An environmentally friendly additive

Volcanic ash is largely considered a waste product and is in abundant supply and easily accessible in multiple locations around the world. In normal concrete production, rocks such as limestone need to be removed from quarries and further crushed and heated at very high temperatures to be used in cement. Volcanic ash on the other hand has already undergone this process naturally, greatly reducing costs needed to prepare it for use in cement.

According to the findings, which were published in the Journal Of Cleaner Production this week, the new ready mix concrete consisting of 50% volcanic ash and 50% regular cement would take 16% less energy to construct a neighbourhood of 26 concrete houses in comparison to regular Portland cement. Concrete production is the second most widely used building material after water and accounts for 5% of the world’s overall carbon dioxide emissions, the potential for volcanic ash as an additive to ready mix concrete is therefore a huge step towards overall greener concrete production.

We supply ready mix concrete made to your bespoke specifications. Whether for DIY or commercial purposes, we have you covered! For more information on our concrete pumps, ready mix concrete and liquid screed, contact us on 0117 9582090.

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Why consider hiring a concrete pump?
08th February 2018

A concrete pump is a quick and efficient way to get ready mix concrete or liquid screed laid both on time and within budget. Our concrete pumps for hire are suitable for DIY and commercial projects alike and are an excellent choice for sites with restricted access, or that require large quantities of concrete or screed flooring.

Saves time and money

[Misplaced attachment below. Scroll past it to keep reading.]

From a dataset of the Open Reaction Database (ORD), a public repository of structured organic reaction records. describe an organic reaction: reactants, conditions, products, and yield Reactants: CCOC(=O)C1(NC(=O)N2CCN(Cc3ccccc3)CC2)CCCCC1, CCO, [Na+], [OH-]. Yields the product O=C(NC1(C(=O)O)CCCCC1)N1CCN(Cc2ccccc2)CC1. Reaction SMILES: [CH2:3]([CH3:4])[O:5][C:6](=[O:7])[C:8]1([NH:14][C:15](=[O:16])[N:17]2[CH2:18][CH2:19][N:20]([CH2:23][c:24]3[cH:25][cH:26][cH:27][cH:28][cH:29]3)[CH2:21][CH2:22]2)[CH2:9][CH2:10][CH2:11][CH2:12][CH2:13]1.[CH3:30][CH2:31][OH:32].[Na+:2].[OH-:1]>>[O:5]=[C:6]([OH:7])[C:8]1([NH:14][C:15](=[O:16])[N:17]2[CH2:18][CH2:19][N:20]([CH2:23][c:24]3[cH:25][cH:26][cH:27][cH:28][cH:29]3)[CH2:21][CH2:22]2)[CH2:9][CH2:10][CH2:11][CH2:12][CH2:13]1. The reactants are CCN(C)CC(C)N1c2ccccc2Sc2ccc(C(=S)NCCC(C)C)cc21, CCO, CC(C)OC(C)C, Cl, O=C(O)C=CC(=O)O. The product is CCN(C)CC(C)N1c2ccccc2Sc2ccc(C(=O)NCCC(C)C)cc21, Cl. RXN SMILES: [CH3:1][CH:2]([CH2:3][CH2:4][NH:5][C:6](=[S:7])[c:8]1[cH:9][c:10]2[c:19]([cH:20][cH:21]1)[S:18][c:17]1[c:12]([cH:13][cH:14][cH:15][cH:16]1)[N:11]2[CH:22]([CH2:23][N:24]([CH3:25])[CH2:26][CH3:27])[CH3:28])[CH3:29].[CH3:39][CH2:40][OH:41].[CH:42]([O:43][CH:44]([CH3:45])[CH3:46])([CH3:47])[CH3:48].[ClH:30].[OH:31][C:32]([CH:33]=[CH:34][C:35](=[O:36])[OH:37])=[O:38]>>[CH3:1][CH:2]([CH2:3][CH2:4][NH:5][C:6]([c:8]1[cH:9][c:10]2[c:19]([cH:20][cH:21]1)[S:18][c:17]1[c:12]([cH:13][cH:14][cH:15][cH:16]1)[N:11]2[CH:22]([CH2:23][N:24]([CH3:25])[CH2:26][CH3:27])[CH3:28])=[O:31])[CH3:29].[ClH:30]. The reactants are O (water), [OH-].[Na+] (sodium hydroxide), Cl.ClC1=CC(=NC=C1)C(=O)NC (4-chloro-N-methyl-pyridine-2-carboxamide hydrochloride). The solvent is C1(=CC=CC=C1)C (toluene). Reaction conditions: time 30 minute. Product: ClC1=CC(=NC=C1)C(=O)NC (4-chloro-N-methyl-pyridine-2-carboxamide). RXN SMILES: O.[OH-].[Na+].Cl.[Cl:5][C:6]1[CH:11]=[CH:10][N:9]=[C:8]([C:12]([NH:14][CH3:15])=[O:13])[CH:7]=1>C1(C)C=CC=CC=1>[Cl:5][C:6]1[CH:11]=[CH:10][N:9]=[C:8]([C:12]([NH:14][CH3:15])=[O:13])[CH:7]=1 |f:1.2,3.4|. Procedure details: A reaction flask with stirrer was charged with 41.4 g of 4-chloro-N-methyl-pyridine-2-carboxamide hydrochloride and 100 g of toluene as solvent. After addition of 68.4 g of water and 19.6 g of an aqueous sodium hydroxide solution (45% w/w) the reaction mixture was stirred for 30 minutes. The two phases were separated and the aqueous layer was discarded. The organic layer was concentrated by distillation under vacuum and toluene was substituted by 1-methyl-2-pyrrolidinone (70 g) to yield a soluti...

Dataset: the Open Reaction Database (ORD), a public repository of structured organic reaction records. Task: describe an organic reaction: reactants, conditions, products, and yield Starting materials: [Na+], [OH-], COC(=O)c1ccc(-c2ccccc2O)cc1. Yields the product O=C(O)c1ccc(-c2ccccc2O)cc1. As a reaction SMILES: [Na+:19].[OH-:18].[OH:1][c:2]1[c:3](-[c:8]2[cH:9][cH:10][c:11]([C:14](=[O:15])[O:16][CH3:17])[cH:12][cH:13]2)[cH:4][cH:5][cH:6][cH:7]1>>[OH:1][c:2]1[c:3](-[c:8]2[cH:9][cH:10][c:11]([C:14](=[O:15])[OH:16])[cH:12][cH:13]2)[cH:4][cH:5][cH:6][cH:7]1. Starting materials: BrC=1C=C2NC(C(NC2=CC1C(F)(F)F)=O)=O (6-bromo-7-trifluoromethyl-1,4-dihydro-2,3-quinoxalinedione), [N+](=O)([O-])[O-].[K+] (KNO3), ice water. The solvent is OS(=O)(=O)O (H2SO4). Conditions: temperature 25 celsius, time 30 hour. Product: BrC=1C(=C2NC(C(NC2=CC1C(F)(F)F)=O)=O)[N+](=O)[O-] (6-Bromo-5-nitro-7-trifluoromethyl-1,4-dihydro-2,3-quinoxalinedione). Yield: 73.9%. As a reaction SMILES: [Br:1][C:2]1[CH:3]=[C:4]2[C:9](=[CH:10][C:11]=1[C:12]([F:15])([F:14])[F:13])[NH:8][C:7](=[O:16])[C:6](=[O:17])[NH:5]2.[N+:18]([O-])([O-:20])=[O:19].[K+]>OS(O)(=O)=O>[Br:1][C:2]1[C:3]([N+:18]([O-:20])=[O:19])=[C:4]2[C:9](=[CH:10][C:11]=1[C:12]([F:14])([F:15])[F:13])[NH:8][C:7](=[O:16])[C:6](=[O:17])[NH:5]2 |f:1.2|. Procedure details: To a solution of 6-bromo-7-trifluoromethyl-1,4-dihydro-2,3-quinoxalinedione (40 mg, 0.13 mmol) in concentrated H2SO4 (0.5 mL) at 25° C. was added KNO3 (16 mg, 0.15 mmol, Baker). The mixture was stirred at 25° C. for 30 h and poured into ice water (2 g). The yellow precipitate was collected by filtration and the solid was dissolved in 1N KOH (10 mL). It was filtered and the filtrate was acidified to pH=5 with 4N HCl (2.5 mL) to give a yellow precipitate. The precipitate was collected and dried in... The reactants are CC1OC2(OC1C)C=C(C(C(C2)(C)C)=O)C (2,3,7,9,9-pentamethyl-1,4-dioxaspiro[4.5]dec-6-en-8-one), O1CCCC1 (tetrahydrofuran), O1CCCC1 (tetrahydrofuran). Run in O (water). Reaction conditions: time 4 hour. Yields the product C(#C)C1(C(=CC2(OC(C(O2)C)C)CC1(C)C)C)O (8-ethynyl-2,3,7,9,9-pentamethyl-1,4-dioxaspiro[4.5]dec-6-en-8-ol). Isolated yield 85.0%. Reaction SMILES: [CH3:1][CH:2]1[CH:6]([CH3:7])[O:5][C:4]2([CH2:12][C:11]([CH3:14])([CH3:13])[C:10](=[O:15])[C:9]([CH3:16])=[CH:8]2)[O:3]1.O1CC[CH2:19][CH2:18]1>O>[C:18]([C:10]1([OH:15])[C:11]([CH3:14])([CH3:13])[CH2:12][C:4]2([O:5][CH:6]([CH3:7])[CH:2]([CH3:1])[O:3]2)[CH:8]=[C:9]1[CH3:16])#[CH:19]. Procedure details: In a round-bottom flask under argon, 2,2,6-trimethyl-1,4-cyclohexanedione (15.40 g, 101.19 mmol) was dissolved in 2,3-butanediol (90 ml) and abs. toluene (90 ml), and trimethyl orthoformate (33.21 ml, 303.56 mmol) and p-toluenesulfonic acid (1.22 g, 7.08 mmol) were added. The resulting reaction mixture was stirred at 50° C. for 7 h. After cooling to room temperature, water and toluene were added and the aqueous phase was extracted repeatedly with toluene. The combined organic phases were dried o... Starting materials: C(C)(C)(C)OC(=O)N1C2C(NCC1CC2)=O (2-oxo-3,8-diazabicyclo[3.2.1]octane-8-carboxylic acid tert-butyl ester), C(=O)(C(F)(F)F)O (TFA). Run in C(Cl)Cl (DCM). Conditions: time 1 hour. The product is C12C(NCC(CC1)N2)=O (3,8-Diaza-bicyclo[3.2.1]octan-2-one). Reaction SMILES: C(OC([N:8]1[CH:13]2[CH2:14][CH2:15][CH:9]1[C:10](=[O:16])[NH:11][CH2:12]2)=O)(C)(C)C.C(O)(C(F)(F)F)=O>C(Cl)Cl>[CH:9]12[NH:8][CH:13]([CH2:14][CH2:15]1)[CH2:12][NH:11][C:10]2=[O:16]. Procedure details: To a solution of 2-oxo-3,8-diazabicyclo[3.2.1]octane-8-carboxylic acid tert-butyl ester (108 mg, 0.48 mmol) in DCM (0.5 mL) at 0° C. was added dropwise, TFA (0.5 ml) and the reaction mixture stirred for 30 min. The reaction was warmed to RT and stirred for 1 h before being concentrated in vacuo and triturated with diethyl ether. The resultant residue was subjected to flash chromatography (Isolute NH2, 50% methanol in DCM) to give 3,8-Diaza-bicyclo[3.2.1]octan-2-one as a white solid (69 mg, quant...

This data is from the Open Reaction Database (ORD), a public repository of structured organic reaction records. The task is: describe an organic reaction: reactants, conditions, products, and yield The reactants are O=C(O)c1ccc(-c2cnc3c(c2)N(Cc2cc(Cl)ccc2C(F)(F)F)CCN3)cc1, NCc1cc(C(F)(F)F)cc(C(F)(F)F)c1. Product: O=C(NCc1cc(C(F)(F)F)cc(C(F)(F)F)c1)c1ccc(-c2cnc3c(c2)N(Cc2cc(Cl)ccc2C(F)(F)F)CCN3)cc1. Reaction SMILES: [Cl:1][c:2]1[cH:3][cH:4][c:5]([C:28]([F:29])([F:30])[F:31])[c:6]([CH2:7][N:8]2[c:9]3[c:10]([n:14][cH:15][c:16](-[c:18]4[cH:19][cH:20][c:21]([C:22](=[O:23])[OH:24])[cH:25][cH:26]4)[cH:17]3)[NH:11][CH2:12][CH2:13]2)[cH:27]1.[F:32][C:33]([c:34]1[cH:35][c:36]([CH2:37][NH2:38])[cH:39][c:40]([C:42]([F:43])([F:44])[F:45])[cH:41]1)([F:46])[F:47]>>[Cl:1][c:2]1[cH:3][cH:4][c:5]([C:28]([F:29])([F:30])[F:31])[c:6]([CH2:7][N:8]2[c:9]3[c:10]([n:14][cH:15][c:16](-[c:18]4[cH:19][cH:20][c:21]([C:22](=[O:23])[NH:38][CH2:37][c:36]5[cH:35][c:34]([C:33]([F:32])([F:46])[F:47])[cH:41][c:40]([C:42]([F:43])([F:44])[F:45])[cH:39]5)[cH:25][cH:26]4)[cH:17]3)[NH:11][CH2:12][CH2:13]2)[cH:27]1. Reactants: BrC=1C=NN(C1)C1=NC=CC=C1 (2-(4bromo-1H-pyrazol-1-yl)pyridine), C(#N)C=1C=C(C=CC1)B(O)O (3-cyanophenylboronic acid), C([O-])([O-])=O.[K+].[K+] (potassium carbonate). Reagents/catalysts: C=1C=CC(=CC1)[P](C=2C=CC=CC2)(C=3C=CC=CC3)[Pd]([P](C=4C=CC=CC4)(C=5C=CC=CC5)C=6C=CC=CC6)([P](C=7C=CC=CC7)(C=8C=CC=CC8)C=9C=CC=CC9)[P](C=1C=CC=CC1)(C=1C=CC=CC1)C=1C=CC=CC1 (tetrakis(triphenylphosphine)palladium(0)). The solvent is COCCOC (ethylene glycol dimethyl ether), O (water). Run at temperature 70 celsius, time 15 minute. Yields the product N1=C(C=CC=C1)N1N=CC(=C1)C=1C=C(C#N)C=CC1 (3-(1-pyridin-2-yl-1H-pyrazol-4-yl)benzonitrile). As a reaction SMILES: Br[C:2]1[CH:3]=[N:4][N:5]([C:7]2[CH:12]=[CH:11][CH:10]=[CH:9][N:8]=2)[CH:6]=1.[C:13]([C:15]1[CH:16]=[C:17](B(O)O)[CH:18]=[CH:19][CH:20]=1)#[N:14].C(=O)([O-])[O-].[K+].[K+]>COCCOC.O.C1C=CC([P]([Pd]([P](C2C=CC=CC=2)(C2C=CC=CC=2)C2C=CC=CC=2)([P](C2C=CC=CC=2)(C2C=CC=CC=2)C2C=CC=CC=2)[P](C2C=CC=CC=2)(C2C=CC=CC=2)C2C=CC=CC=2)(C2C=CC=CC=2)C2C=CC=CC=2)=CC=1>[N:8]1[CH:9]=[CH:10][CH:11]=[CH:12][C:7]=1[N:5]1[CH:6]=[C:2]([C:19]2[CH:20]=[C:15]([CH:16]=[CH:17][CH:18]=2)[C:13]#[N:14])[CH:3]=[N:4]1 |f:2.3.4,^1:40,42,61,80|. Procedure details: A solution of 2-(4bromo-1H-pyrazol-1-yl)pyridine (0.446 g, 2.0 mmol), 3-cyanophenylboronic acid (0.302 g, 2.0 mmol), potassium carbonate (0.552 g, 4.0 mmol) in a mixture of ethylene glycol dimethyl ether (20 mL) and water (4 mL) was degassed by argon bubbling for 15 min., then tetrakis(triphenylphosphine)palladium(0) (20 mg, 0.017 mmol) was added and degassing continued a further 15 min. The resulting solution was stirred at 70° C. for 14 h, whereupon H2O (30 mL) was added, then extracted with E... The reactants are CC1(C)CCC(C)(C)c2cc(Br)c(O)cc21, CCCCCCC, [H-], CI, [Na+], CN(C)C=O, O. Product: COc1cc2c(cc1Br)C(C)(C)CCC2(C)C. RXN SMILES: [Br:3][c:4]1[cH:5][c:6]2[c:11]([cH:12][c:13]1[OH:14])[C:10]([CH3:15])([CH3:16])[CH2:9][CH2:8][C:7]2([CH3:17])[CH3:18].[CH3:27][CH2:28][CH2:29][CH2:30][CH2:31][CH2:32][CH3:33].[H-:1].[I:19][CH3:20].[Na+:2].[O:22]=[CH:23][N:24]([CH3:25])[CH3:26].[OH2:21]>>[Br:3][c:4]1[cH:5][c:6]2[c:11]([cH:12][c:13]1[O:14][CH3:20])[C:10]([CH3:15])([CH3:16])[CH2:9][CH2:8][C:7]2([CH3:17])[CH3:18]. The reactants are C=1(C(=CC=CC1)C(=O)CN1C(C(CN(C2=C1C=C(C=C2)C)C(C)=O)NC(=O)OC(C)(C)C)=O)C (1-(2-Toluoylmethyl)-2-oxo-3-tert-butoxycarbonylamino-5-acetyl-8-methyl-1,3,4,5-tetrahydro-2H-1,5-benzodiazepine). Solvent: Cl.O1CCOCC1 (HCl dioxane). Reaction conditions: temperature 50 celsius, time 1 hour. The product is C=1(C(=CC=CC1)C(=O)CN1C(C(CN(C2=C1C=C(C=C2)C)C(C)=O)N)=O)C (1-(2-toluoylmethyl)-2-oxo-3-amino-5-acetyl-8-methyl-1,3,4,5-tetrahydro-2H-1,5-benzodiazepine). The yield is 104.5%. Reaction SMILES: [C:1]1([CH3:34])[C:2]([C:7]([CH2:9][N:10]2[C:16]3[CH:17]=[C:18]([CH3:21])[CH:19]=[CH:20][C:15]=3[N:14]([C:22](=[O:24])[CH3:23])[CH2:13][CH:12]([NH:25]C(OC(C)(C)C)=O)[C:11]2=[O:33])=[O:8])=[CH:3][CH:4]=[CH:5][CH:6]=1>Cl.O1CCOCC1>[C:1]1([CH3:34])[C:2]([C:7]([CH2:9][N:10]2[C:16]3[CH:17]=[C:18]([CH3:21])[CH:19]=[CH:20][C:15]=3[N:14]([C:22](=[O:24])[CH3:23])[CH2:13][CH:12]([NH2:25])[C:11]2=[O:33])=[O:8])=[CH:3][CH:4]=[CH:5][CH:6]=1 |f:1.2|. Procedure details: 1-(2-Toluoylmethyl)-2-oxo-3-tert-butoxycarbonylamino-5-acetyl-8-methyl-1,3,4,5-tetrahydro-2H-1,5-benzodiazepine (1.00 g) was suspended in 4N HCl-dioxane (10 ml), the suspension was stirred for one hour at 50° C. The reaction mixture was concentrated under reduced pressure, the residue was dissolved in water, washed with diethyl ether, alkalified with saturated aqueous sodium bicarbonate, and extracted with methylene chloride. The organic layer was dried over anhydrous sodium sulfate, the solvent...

Perfect for projects with strict budget and time constraints, concrete pumping saves you valuable time and manpower that you would otherwise have used transporting the concrete by wheelbarrow or other manual means. By allowing our concrete pump to take care of the delivery directly to your site, you can save yourself a lot of time and therefore money that would have been spent paying for the extra labour on-site, allowing you to divert it elsewhere.

Access difficult lay sites

Transporting concrete to difficult to access lay sites, such as a busy construction site, upper or underground floors, a wooded area, or an overgrown garden, can be a time-consuming and sometimes insurmountable challenge. A concrete pump is unaffected by these obstacles and can deliver ready mix concrete or liquid screed directly to any lay site much more efficiently than you could hope to manually. We not only have the largest boom pump in the UK, capable of a reach of up to 62 metres, but also a boomless minipump, which can tackle those sites that a boom pump can’t access, such as tricky interior jobs.

Less waste

Manually moving ready mix concrete via wheelbarrows will always result in some accidental spillages, or even complete tip-ups, and therefore waste. Concrete pumping eliminates this wastage and saves you the potential hassle of attempting to clean up concrete from where it doesn’t belong. As well as concrete pumps for hire, we also supply ready mix concrete and liquid screed made to your bespoke specifications, so you only pay for what you use!

Are you interested in a hiring a concrete pump for your DIY or commercial project? For more information on our concrete pumps, ready mix concrete and liquid screed, contact us on 0117 9582090.